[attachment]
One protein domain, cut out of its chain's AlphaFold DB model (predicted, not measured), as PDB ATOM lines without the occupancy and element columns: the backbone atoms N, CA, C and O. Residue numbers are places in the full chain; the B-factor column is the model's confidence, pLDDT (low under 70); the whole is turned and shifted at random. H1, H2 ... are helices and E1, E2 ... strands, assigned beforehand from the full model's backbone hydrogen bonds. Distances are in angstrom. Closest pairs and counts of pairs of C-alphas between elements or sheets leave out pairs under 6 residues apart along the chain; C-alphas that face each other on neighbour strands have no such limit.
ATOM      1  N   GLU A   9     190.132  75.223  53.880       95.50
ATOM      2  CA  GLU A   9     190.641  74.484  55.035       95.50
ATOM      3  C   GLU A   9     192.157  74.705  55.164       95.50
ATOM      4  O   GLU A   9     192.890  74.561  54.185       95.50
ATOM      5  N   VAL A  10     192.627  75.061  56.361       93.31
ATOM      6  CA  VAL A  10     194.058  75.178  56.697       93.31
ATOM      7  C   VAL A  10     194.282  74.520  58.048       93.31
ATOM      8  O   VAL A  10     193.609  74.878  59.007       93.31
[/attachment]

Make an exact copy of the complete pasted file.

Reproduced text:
One protein domain, cut out of its chain's AlphaFold DB model (predicted, not measured), as PDB ATOM lines without the occupancy and element columns: the backbone atoms N, CA, C and O. Residue numbers are places in the full chain; the B-factor column is the model's confidence, pLDDT (low under 70); the whole is turned and shifted at random. H1, H2 ... are helices and E1, E2 ... strands, assigned beforehand from the full model's backbone hydrogen bonds. Distances are in angstrom. Closest pairs and counts of pairs of C-alphas between elements or sheets leave out pairs under 6 residues apart along the chain; C-alphas that face each other on neighbour strands have no such limit.
ATOM      1  N   GLU A   9     190.132  75.223  53.880       95.50
ATOM      2  CA  GLU A   9     190.641  74.484  55.035       95.50
ATOM      3  C   GLU A   9     192.157  74.705  55.164       95.50
ATOM      4  O   GLU A   9     192.890  74.561  54.185       95.50
ATOM      5  N   VAL A  10     192.627  75.061  56.361       93.31
ATOM      6  CA  VAL A  10     194.058  75.178  56.697       93.31
ATOM      7  C   VAL A  10     194.282  74.520  58.048       93.31
ATOM      8  O   VAL A  10     193.609  74.878  59.007       93.31